LaymarCrafts Woodturning Hints & Tips

Reverse Mounting for Hollow Forms

Reverse Chucking of Bowls is now much simpler with the aid of Button Jaws and their variants, and even Natural Edge Bowls can now be reversed with the advent of the Vacuum Chuck but I found  Hollow Forms, Vessels and Deep Pots were not so well catered for and as I was about to turn a lot of Hollow Forms and Vessels from a stack of Burr Horse Chestnut I set about making a Jig that could offer the equivalent to Reverse Chucking.

I had in mind a form of Drive that would locate on the Bottom of the Hollow Form based in principle on the Pronged Driver often used for Spindle Work, this would need to be at the end of a Shaft of sufficient length, to accommodate the depth of the largest/tallest Vessel I was likely to make, plus an amount for holding in the Chuck.

The opening in the Hollow Form/Vessel would be supported by a Cone held in place by a Locking Collar, the final support is via the Revolving Centre in the Tailstock, this can be clearly seen in the pictures below.

The Locking Collar is a 8mm Depth Stop for a Drill and is ideal, you could also make a Collar from a drilled out M8 Nut with a hole drilled and tapped through one of the flats to take a  M6 Grub Screw.

For the Cones I have used Rubber Door Stoppers these come in various sizes, and Colours, and can be shaped quite easily with Coarse Abrasive on the Lathe.

Simply mount the Rubber Door Stopper onto a M8 Bolt and clamp it firmly with a Nut and Washer, hold the protruding  threaded part of the Bolt in the Lathe Chuck and Sand to a Cone shape.

I have 3 such Cones from different size Stoppers and these give me the following sizes:-

25mm 10mm 25mm
40mm 15mm 25mm
55mm 20mm 35mm

This Photo shows the actual assembly for a Small 3 Prong Head. You place the Hollow Form/Vessel over the Jig and locate the Revolving Centre in the Centre of the Base, then locate the Cone into the Hole of the Piece and hold it firmly in place, with the Left Hand, now you slowly advance the Revolving Centre/Tailstock Barrel  until the Pronged Drive engages with the internal Base of the Piece, then with the Cone still held firmly in place bring up the Locking Collar and Fix.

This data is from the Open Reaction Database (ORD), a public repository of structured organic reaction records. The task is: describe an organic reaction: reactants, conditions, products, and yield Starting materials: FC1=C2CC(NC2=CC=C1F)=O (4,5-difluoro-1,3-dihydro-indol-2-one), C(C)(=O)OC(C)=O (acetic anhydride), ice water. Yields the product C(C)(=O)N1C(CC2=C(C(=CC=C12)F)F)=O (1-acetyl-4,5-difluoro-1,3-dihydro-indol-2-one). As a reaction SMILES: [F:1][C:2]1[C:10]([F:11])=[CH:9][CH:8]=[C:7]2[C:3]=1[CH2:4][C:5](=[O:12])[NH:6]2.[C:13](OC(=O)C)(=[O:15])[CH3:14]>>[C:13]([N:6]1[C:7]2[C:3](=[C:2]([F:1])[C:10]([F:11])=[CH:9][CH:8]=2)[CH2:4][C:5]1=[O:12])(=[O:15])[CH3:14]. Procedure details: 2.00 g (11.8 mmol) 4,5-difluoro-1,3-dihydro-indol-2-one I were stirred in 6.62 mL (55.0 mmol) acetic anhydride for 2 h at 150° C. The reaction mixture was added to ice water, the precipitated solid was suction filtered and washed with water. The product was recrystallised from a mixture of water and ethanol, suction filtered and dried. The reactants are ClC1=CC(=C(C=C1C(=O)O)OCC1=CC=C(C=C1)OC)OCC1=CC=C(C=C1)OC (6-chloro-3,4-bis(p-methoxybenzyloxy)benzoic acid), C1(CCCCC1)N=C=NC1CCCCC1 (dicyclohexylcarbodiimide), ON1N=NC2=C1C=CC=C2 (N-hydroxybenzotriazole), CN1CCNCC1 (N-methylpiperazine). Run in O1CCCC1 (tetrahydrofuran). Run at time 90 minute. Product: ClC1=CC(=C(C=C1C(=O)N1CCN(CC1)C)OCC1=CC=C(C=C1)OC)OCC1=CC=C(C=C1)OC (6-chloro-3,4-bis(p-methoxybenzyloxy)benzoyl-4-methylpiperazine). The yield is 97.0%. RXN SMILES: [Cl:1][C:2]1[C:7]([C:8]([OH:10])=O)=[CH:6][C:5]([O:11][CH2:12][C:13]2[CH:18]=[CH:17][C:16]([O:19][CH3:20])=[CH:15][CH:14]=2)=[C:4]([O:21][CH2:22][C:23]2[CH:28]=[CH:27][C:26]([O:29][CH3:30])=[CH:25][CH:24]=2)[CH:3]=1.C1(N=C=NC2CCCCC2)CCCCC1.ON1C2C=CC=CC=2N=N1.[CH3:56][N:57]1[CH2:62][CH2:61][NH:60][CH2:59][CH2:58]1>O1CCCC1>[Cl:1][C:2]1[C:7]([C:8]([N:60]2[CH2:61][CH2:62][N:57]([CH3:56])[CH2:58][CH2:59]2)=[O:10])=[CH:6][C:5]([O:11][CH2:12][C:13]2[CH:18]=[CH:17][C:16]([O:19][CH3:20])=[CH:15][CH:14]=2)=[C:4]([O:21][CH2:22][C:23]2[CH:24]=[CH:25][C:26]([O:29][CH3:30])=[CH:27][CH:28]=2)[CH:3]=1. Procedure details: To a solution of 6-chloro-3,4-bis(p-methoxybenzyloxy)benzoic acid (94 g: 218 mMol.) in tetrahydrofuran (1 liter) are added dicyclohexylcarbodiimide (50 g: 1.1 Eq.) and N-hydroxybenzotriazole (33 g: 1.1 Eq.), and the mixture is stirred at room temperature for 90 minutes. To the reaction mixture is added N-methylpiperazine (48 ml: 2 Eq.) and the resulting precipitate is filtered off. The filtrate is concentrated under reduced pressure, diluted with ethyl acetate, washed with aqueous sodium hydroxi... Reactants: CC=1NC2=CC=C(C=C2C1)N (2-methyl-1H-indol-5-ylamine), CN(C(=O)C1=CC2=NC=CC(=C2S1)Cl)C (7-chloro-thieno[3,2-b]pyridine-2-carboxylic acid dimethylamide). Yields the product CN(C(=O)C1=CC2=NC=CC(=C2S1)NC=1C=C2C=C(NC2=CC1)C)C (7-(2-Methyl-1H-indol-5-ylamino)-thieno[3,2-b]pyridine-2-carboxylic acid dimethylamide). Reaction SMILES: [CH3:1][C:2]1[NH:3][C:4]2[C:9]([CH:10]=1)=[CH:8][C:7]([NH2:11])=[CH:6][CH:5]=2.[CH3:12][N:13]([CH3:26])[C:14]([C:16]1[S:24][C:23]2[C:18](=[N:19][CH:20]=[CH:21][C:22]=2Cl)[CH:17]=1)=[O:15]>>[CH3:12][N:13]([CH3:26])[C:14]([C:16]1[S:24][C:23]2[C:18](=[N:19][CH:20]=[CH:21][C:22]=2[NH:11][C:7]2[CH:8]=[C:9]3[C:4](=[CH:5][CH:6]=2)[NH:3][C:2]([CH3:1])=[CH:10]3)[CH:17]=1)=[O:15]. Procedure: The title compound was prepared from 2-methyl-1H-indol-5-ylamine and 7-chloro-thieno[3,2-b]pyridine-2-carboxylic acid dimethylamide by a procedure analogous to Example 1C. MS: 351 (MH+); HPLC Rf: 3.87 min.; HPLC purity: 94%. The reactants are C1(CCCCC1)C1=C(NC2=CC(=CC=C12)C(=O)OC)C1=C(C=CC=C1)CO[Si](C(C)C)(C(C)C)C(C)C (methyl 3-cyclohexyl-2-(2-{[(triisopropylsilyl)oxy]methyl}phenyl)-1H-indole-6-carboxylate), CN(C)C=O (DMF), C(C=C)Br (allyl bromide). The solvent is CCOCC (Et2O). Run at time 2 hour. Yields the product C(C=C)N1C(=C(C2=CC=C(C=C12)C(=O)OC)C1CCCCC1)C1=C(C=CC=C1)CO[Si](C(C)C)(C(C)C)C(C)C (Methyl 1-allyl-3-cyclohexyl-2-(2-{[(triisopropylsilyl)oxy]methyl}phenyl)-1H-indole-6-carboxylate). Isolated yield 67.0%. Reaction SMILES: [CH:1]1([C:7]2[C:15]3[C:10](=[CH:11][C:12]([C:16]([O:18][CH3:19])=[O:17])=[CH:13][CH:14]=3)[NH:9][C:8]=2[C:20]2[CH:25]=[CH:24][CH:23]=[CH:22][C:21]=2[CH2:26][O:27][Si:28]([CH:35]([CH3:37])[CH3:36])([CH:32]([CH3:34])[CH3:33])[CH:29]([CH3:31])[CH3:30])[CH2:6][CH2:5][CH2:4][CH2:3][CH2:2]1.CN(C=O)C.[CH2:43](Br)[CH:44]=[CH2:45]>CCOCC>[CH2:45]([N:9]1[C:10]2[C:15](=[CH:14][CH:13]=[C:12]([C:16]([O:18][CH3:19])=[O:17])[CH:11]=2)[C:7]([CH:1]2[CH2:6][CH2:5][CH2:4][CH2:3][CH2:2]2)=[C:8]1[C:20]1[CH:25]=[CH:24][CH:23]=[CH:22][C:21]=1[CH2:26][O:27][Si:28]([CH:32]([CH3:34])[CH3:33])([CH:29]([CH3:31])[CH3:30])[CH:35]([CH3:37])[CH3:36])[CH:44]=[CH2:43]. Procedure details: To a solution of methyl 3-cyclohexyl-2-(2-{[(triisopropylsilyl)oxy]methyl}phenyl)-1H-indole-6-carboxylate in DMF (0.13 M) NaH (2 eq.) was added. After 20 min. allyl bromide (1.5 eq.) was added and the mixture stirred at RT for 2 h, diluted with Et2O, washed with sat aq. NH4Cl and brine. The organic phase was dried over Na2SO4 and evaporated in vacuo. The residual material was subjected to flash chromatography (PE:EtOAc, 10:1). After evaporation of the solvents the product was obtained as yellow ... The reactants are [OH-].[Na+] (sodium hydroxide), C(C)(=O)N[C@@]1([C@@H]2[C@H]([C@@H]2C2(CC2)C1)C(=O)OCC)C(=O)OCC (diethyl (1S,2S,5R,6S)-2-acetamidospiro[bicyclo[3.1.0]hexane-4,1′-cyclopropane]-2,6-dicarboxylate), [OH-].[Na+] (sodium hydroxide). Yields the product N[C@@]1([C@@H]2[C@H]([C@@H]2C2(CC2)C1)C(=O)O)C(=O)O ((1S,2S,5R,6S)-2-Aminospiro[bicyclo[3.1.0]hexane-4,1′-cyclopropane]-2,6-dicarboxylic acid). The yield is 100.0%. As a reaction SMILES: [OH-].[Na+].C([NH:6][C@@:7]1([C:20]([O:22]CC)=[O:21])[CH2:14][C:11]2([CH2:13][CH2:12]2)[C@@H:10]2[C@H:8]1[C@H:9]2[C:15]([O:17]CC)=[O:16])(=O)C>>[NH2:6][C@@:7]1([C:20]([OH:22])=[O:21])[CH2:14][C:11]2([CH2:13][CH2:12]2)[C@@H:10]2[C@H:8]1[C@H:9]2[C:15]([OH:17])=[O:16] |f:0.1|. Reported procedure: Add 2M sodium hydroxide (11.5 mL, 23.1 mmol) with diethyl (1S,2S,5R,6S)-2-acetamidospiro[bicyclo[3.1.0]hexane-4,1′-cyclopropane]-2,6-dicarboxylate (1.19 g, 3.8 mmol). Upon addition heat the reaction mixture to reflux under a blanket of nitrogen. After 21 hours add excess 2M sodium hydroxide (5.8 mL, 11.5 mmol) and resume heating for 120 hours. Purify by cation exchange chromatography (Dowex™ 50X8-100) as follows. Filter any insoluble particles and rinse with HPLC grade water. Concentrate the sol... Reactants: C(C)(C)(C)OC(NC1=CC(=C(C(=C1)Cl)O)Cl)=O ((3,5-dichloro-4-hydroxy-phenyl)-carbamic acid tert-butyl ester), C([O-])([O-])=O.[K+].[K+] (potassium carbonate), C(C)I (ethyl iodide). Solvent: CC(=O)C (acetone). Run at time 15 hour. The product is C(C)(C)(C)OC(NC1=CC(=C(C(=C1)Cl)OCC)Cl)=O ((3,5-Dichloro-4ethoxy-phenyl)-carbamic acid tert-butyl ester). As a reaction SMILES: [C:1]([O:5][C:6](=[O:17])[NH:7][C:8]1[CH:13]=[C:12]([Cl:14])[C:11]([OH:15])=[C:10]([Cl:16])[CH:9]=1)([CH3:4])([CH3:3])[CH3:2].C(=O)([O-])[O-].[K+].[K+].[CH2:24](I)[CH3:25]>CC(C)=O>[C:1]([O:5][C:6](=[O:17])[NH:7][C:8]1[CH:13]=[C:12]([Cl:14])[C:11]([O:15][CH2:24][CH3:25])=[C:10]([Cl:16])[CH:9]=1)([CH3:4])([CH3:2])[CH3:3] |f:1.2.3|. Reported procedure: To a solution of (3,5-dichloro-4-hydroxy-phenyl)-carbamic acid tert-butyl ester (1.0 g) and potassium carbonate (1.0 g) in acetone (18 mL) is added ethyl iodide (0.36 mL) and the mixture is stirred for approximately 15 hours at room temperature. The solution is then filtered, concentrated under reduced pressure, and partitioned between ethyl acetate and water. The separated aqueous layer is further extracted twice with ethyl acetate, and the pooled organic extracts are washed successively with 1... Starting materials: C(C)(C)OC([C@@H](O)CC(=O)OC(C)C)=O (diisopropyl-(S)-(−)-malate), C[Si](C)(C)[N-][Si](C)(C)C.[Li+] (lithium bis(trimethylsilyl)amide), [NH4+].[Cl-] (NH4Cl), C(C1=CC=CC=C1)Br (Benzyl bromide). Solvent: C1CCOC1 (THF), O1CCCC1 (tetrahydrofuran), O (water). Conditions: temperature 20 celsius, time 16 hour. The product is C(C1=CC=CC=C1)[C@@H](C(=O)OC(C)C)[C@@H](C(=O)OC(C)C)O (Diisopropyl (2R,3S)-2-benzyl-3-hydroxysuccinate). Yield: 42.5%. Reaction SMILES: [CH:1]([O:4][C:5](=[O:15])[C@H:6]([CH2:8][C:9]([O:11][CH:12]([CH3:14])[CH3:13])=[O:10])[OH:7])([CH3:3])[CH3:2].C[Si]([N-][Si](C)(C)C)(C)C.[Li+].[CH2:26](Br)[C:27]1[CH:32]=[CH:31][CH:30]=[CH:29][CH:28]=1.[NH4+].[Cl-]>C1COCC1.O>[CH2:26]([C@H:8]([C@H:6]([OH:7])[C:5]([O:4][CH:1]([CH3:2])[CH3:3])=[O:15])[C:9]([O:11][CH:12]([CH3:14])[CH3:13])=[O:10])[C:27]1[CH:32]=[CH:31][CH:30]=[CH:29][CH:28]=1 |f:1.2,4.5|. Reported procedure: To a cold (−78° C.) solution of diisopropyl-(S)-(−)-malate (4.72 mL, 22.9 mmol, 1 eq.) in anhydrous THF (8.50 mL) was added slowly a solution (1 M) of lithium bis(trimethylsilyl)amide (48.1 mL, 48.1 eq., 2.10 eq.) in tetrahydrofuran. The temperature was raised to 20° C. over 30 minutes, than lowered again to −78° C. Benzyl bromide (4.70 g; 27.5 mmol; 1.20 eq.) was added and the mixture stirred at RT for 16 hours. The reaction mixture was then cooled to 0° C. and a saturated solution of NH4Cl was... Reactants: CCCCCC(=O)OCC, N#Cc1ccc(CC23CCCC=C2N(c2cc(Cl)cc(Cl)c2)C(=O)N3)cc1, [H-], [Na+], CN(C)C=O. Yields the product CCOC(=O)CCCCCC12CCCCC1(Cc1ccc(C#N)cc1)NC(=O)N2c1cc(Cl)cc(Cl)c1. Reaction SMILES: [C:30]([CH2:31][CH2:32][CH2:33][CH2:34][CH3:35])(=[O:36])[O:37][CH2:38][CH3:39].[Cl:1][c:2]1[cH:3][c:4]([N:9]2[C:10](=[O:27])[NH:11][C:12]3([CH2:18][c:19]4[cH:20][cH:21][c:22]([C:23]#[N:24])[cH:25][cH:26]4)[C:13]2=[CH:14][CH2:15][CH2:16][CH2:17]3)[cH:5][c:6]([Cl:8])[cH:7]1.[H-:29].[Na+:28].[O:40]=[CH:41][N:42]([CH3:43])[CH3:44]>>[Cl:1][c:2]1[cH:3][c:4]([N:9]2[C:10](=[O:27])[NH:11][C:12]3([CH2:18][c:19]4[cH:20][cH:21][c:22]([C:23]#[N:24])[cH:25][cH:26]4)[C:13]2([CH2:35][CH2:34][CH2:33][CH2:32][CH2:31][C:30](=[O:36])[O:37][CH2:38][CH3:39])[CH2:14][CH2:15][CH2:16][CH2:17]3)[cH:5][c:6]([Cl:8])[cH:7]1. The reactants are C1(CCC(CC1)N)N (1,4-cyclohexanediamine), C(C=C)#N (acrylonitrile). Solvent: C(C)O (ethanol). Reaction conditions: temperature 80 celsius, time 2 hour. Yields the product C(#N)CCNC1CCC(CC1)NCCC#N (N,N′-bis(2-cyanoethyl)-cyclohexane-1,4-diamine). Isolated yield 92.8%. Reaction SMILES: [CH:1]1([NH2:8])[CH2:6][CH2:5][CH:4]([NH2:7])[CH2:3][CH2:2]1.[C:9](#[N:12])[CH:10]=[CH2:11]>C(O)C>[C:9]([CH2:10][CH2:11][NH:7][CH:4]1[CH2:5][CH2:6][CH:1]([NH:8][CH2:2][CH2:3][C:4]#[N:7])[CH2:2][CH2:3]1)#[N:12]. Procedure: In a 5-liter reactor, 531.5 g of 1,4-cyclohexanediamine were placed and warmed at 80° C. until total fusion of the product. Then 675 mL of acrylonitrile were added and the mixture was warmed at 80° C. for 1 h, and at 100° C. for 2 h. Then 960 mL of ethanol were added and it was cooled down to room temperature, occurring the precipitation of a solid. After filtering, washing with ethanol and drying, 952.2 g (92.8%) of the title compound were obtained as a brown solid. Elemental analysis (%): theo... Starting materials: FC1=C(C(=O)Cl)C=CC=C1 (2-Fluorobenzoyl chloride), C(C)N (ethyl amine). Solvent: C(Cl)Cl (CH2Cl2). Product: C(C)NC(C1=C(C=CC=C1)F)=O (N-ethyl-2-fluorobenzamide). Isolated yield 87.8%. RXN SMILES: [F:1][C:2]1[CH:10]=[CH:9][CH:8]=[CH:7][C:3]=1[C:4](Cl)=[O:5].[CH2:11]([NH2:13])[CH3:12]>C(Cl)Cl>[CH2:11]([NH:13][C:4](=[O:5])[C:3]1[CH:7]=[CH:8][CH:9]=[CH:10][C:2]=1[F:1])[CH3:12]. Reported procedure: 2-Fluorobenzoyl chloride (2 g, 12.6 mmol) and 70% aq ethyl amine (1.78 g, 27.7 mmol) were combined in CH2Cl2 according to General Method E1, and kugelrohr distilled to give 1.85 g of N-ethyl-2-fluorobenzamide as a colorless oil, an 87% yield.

Vessel Mounted ready for cleaning up base using Larger Cone.

The Drive Ends are formed from basically M8 Screws and Nuts including Long Nuts, and attached by Screwing into the M8 Long Nut which is either Silver Soldered or Screwed to one end of the 8mm Main Bar, which in my case was from Silver Steel and 330mm [13"] long.

The Drive shown above is formed from a M8 Long Nut and a M8 Bolt [Threaded length = half the length of the Long Nut] and Washer, screw the Bolt into the Long Nut with the Washer trapped as shown, three equally spaced holes are now drilled through the Washer, these are of a diameter to suit the 3 Masonry Nails and positioned such that the Masonry Nails, with there heads ground off, lay along the body of the Long Nut.

With the Masonry Nails protruding about 4/5mm beyond the Head of the Bolt, you now fix them in place with some thin wire wrapped around the assembly, the Masonry Nails are now Silver Soldered in position. The Wire is now removed and the assembly is cleaned up.

In the sketch above I show some of the other Drive Heads I have made for different types of Turnings, the Small 3 Prong Head is based on an M8 Bolt drilled with 3 equally spaced Holes, again to suit the cut off Masonry Nails, again these should protrude by no more than 4/5mm, which are Silver Soldered in place.